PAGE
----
Scott Pattison, spokesperson with Edmonton Police Service Communications, noted the strong connection between the handlers and their dogs, saying, “The dogs go home with the members and they're part of their own families, really. These animals perform their jobs every single night on behalf of the citizens of this city with extreme courage.”
That is why our government was extremely proud to introduce this legislation to ensure that harm committed against these dedicated animals becomes a criminal offence.
Bill C-35 proposes Criminal Code amendments that would create a new offence specifically prohibiting the injuring or killing of animals trained and being used to help law enforcement officers, persons with disabilities, or members of the Canadian Armed Forces. Persons convicted of such an offence could face up to five years of imprisonment, with a mandatory minimum sentence of six months in prison if a law enforcement animal is killed while assisting an officer in executing the law and the offence is prosecuted by indictment.
In order to ensure that persons convicted of harming police service animals are sentenced properly according to the crimes committed, Bill C-35 contains measures whereby if a law enforcement officer is assaulted or a law enforcement animal is injured or killed while on duty, the sentence for that offence would be served consecutively to any other sentence imposed on the offender arising out of the same event. This will ensure that the punishment matches the nature of the crime.
The justice for animals in service act applies to law enforcement animals, service animals, and Canadian Armed Forces animals. In practical terms, dogs would be the primary animals protected by this new legislation, given the fact that they are the animals most often trained and used to assist law enforcement officers and persons with disabilities.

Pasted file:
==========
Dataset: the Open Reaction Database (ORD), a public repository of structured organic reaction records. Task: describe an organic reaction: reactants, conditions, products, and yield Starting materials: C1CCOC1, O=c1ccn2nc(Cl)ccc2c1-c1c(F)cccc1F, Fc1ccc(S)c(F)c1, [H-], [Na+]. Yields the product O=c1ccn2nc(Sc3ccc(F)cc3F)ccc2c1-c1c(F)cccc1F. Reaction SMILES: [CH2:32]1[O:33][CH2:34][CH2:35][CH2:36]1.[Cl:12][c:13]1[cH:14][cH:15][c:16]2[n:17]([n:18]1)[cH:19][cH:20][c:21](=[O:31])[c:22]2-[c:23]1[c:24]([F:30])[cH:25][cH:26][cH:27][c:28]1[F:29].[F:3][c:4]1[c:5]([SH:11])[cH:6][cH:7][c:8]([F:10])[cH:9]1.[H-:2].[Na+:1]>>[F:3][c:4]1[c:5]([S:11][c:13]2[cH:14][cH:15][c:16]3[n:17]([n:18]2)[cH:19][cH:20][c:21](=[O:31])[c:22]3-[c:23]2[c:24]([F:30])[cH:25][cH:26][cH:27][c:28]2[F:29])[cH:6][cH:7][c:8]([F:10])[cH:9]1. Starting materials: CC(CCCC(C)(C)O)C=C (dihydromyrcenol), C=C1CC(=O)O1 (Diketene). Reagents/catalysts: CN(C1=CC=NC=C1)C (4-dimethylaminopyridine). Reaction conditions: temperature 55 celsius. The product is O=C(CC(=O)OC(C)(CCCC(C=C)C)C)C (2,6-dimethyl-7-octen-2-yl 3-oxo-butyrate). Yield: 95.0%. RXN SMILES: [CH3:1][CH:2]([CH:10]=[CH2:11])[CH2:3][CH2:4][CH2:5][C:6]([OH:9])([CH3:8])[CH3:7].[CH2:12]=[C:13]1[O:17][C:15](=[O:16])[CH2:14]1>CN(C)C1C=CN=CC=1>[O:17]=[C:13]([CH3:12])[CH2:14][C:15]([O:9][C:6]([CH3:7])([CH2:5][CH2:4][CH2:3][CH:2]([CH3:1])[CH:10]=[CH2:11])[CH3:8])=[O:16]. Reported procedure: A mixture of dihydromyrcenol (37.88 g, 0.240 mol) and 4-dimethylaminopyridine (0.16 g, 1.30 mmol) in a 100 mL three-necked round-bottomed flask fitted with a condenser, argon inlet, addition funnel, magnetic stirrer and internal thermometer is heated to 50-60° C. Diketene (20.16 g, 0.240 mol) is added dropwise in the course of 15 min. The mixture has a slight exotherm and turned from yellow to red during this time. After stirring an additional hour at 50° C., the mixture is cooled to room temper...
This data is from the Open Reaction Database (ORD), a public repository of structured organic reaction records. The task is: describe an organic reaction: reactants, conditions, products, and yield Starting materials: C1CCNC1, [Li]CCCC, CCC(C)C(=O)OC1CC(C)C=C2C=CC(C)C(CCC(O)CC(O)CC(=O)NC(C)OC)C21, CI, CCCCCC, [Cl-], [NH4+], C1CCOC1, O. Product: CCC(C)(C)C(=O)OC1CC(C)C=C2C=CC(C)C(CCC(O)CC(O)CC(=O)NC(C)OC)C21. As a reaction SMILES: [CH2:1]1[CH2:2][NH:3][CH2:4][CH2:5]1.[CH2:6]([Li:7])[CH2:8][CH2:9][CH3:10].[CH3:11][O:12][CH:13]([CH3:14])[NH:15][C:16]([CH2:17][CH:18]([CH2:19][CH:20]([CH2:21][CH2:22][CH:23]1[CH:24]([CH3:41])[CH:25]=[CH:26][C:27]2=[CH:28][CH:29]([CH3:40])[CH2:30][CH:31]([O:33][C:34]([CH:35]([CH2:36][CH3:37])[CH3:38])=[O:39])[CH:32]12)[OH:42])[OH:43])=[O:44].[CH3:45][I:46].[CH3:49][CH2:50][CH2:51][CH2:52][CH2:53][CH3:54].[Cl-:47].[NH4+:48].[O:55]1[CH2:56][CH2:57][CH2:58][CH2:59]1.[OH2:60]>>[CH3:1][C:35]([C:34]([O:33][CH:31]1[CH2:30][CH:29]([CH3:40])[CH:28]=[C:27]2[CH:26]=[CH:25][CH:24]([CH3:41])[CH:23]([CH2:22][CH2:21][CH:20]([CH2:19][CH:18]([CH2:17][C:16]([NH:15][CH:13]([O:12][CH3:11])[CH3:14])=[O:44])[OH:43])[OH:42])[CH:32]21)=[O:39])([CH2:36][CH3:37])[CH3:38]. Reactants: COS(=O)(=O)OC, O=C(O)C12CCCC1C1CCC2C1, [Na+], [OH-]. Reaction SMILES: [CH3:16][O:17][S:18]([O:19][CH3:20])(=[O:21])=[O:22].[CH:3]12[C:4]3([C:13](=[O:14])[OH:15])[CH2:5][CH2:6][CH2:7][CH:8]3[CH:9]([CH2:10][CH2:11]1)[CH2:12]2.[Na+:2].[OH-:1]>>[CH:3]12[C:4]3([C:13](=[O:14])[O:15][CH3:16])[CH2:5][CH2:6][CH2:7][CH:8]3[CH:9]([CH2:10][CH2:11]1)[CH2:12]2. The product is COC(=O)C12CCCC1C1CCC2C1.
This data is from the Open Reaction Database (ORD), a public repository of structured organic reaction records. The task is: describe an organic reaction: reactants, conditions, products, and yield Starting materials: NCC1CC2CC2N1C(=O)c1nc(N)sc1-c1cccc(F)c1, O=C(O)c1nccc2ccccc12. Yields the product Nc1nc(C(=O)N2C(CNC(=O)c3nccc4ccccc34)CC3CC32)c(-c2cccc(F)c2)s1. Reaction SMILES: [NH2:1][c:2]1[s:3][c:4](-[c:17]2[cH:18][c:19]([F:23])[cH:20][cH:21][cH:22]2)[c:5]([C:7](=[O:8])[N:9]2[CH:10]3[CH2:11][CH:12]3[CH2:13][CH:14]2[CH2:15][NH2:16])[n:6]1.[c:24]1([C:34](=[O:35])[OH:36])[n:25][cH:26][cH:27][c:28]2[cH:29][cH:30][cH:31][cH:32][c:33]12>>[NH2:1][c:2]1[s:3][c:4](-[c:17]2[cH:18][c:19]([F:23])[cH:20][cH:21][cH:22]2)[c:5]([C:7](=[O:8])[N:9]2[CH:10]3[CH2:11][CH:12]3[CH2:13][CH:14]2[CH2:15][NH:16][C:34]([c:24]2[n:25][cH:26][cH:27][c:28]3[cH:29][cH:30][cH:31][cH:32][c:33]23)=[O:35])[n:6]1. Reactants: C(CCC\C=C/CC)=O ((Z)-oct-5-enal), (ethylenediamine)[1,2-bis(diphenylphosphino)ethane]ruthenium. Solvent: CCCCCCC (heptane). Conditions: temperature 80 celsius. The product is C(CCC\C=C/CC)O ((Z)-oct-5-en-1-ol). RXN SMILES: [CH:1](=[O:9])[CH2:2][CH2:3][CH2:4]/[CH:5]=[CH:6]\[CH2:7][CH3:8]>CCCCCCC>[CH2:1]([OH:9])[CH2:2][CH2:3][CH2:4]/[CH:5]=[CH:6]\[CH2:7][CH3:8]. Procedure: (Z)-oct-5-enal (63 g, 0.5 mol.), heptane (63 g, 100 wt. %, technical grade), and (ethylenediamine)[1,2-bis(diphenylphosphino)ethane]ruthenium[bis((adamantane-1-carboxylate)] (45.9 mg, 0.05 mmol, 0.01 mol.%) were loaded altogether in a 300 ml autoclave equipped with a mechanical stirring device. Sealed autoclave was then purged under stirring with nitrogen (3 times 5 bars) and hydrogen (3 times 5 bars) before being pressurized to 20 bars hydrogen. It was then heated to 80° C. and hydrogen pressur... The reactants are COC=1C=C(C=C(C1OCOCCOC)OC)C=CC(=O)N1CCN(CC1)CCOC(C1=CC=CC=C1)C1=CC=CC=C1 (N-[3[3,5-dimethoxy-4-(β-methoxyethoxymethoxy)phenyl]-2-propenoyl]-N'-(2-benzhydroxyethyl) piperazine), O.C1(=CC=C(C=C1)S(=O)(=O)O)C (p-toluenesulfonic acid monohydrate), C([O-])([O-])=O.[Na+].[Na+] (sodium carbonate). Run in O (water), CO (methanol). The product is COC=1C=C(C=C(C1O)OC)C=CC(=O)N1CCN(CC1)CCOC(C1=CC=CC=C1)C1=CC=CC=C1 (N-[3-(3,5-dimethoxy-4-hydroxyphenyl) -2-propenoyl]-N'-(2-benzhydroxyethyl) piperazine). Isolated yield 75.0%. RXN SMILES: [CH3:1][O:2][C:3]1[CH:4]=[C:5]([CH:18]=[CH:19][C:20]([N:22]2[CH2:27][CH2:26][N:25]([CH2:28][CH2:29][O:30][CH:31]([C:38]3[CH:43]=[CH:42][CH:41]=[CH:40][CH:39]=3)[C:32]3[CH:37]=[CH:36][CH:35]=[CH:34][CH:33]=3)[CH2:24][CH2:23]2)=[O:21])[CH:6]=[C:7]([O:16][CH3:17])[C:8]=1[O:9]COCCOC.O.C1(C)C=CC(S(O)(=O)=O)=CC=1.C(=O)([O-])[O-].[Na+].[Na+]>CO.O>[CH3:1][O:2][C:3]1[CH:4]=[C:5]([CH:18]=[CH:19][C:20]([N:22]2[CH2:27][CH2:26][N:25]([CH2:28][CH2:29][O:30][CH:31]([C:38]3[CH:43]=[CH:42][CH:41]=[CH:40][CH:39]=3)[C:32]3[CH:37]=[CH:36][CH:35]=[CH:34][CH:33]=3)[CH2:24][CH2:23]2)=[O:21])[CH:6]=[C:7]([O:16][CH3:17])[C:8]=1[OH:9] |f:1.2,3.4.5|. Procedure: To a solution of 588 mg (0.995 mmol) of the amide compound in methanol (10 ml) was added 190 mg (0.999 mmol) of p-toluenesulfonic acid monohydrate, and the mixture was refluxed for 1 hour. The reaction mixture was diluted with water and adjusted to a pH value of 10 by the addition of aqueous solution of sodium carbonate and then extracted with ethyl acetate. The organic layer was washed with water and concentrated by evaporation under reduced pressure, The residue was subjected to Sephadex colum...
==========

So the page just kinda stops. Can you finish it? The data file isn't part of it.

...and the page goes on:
However, horses are also used by some police forces. Also, other kinds of animals can be trained as service animals to assist people with disabilities. They would all be protected under this legislation.
Our government's tough-on-crime commitment is being met with continued dedication as we work to ensure that our justice system is fair and efficient. The development of the justice for animals in service act is part of the government's plan for safe streets and communities. This plan focuses on tackling crime, enhancing victims' rights, and ensuring a fair and efficient justice.
Enacting this legislation would finally codify an official offence for the act of injuring or killing service animals. We must stand up and protect these animals. They are giving their lives to protect Canadians and ensure that our communities are safe. They deserve nothing less than our gratitude, care, and protection. I strongly encourage the NDP and the Liberals to support this important legislation. I ask them to stand with the government in protecting our service animals from criminals who would seek to harm them. This legislation is something all Canadians can stand behind, knowing that the Conservative government is fulfilling its commitments to make our streets safer and protect the most vulnerable members of our society.